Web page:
When Project Veritas founder James O’Keefe went to buy a shotgun last August 6, an FBI background check barred him from completing the purchase.
O’Keefe came out swinging by quickly posting a video response that stirred up a lot of media attention. As he is the founder of Project Veritas, a nonprofit that uses undercover cameras and informants to uncover waste, fraud and illegal activity, he wondered if he had been blacklisted by the government as a punishment for his many video releases.
O’Keefe also filed a lawsuit against the FBI. According to the complaint, filed in U.S. District Court in the Southern District of New York, O’Keefe alleged that the FBI falsely claimed he’d been convicted of a felony and “has subsequently repeatedly, wrongfully and without justification denied Mr. O’Keefe the ability to purchase a firearm.”
However, the thing about this denial is, it’s much more likely this was simply a bureaucratic hiccup from a cumbersome governmental system.
In 2010, O’Keefe and three of his associates were arrested for entering federal property under false pretenses. The group had dressed as telephone repairmen to gain access to then-Sen. Mary Landrieu’s (D-La.) office in a federal building in New Orleans. When they were nabbed, O’Keefe ended up pleading guilty to a low-level Class B misdemeanor. This misdemeanor doesn’t legally prevent O’Keefe from purchasing or owning a gun, but it’s likely that the initial charge raised a red flag in the system that stopped the sale.
NICS evidently found the correct record and removed the flag on August 14. Someone from the gun store then called O’Keefe to tell him he could buy the gun after all. This delay could have been avoided had a NICS examiner quickly located the correct record on the Public Access to Court Electronic Records (PACER) database; but then, to be fair, NICS has been overwhelmed with background-check requests this year.
There is, of course, nothing wrong with having a healthy mistrust of the system, but, as this was being written, it seems clear that O’Keefe was more likely a victim of government ineptitude rather than intentional malfeasance. Whatever the case, this incident does tell us that more people need to understand NICS’ imperfections and its stated purpose.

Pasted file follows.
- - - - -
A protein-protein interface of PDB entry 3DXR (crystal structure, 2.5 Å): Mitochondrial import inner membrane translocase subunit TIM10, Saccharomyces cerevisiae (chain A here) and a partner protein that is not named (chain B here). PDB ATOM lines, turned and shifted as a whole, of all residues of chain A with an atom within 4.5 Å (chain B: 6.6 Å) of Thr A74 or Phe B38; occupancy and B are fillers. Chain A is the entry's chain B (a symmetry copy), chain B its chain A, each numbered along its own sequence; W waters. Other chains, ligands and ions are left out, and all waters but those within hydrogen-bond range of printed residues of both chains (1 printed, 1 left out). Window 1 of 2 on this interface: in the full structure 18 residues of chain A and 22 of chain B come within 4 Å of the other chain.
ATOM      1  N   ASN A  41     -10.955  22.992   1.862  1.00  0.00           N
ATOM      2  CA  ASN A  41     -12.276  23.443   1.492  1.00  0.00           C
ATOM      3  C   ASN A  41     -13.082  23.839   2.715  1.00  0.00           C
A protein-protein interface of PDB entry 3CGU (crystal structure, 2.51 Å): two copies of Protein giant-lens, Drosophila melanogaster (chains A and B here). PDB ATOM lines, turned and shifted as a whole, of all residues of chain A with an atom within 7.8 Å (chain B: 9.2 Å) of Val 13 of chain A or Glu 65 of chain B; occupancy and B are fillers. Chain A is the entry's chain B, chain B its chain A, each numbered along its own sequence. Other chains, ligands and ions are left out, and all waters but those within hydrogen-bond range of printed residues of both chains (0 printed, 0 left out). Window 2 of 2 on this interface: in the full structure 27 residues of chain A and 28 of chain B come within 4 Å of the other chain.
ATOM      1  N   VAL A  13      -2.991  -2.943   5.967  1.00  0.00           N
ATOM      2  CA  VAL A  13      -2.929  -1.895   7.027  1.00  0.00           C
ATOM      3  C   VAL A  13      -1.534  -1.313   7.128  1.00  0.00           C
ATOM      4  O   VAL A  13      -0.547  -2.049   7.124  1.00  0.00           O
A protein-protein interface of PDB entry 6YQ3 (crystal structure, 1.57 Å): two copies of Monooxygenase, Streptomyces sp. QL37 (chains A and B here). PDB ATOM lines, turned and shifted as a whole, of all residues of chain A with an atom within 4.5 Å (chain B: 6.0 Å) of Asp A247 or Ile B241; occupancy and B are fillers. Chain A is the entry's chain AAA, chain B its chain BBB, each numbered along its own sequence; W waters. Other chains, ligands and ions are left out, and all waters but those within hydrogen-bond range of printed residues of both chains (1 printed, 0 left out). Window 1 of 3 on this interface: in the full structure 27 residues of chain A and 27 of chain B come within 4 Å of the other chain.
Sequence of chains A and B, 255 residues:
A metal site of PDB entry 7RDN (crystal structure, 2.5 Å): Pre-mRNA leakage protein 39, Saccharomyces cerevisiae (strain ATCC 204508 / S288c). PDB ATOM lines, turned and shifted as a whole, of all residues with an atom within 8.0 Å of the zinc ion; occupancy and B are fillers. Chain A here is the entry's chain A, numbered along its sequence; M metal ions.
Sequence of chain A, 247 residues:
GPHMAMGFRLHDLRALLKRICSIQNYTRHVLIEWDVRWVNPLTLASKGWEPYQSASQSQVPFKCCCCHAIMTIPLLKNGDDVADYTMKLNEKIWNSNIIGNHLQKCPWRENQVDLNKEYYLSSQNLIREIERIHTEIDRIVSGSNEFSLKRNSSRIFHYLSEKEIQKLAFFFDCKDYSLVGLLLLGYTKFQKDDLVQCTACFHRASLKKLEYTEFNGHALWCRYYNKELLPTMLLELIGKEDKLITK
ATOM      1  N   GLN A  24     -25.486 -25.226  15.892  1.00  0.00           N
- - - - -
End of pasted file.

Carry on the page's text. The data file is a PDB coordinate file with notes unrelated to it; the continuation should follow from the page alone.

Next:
NICS is well known to gun owners as the FBI entity that gun dealers call to clear someone who wants to buy a firearm. Gun sales have soared this year due to the uncertainties caused by the coronavirus, nationwide rioting and a potential Biden presidency. Meanwhile, though NICS has never been a perfect system, 2020 has strained the system to its limits.
You know the routine. When you decide which gun to buy, you fill out the ATF Form 4473 certifying under penalty of perjury that you are not a felon or otherwise disqualified to receive a firearm. The dealer then contacts NICS, which may clear you in a few minutes or may wait no more than three days to research its records, after which you can buy the gun if no disqualifying record pops up. If you are denied based on incorrect records, you may appeal.
NICS is required to destroy all records about the sale, except for an identifying number and the date, within 24 hours of clearing the buyer. This requirement follows a long tradition of the rejection of gun registration in American history. In light of the experiences of Nazi Germany and Soviet Russia regarding gun confiscation and tyranny, Congress declared, in the Property Requisition Act of 1941, that Second Amendment rights prohibit the registration of firearms. Legislators, when enacting the Gun Control Act of 1968, also rejected gun registration. Later, the Firearm Owners’ Protection Act of 1986 also prohibited the Bureau of Alcohol, Tobacco and Firearms (now the Bureau of Alcohol, Tobacco, Firearms and Explosives), or ATF, from creating any system to register gun owners.
In the late 1980s, the Brady anti-gun lobby was promoting a national waiting period for handgun purchases. The early bills included no background check. The NRA advocated that Congress study the feasibility of a background check with no waiting period and with a requirement that the records would be destroyed. Brady then copied the background check idea, but would have allowed the government to keep the records.